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Tawny vs. Port Wines from the same producer

December 2, 2011
Question by: Scott, USA


In general, which is better, a tawny or late bottled vintage port from a high quality producer such as Graham's or Taylor?


Hi Scott, Firstly, as you probably know, neither of these wines are Vintage Ports and come under two different categories - Tawny style and Ruby style (for the LBV). 

Graham's produces several Tawnies: Graham’s Tawny (a standard tawny of around 3 yrs of age), The Tawny (7-9 yrs of age) as well as the magnificent 10, 20, 30 and 40 Year Old Tawnies, all of which are aged in small barrels called pipes or pipas (550 lts).  Ageing in small barrels means these wines have had a greater exposure to oxygen, which reduces and concentrates the wines, and changes the colour as well as the flavours quite dramatically.  A wood aged Tawny port will be characterised by aromas and flavours of dried fruit, citrus, honey and nuts, and as they age to 30 years or more, you will get woderful complex aromas such as saddle leather, herbs and tobacco, and the finish just goes on and on.  The Graham's Blog has an article comparing several of our Tawnies that might interest you.

Ruby ports are aged in large barrels, called balseiros, containing anything up to 75,000 litres, so the wine actually has very little exposure to oxygen during its ageing.  Late Bottled Vintage is aged five or six years in these balseiros before bottling.  As a result, the port retains its primary fruit flavours and Graham's LBV is has a dark, opaque ruby colour and a complex nose packed with opulent and powerful aromas of rich dark blackberries, black cherries and hints of chocolate.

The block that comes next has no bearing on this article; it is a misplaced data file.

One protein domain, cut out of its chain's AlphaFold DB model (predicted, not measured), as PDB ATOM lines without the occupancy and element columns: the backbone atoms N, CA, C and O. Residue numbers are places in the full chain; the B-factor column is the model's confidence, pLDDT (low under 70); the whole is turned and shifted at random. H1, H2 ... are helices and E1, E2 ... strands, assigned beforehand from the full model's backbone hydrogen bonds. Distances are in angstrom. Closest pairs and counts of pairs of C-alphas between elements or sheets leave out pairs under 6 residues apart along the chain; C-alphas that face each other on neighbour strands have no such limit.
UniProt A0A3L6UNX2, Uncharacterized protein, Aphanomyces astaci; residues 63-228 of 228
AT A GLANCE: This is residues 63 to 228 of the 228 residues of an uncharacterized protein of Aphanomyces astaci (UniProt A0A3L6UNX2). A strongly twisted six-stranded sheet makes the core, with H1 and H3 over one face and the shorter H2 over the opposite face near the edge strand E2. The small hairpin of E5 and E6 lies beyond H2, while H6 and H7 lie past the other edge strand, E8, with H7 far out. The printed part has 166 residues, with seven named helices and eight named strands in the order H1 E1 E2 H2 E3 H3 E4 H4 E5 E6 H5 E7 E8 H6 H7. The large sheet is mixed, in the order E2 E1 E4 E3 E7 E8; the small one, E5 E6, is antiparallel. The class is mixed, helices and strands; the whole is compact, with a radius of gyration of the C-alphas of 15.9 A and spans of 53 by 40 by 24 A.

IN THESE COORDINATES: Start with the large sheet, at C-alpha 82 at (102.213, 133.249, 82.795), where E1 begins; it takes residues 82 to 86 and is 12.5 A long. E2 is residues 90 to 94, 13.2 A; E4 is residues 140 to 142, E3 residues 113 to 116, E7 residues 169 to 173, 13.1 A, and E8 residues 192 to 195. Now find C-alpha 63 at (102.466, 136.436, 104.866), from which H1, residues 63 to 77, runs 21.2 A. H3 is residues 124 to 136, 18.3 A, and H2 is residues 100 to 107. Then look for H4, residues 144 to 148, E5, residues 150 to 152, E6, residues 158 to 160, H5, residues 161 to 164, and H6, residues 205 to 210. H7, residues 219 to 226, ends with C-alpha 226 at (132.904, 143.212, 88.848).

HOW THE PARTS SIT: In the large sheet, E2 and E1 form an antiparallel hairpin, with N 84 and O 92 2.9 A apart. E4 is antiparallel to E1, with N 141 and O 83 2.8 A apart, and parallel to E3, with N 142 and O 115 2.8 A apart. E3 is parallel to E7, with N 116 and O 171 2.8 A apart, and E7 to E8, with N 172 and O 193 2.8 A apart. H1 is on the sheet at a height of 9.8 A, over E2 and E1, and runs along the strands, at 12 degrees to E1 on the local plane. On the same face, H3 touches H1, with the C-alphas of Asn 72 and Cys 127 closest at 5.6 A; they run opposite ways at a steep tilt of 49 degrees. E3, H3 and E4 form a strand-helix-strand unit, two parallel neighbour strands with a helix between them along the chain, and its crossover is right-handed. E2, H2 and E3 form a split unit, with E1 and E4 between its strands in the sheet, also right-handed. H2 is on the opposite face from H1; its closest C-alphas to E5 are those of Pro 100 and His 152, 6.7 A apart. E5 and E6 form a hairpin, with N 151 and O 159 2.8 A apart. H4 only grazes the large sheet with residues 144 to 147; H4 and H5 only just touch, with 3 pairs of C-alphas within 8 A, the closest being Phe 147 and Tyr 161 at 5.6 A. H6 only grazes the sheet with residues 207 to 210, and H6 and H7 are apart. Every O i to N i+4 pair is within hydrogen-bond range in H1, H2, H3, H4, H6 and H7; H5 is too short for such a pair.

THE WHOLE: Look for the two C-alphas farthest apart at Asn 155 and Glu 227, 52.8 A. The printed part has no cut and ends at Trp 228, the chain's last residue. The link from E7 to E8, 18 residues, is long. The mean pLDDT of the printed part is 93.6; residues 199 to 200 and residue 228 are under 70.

As to which is better, naturally we think they are all very good!  Your choice will depend on your personal taste preferences, and the occasion.  Whilst both Tawny and LBV are appropriate to serve after a meal with a dessert or cheese course, Tawnies are very refreshing served chilled as an aperitif, or to accompany a first course such as foie gras.  If price is a consideration, LBV and younger Tawnies are quite accessible, with the older Tawnies being naturally more expensive.  Again, we can refer you to an article on the Graham's Blog which compares the LBV to two Tawny styles.

Impresso em

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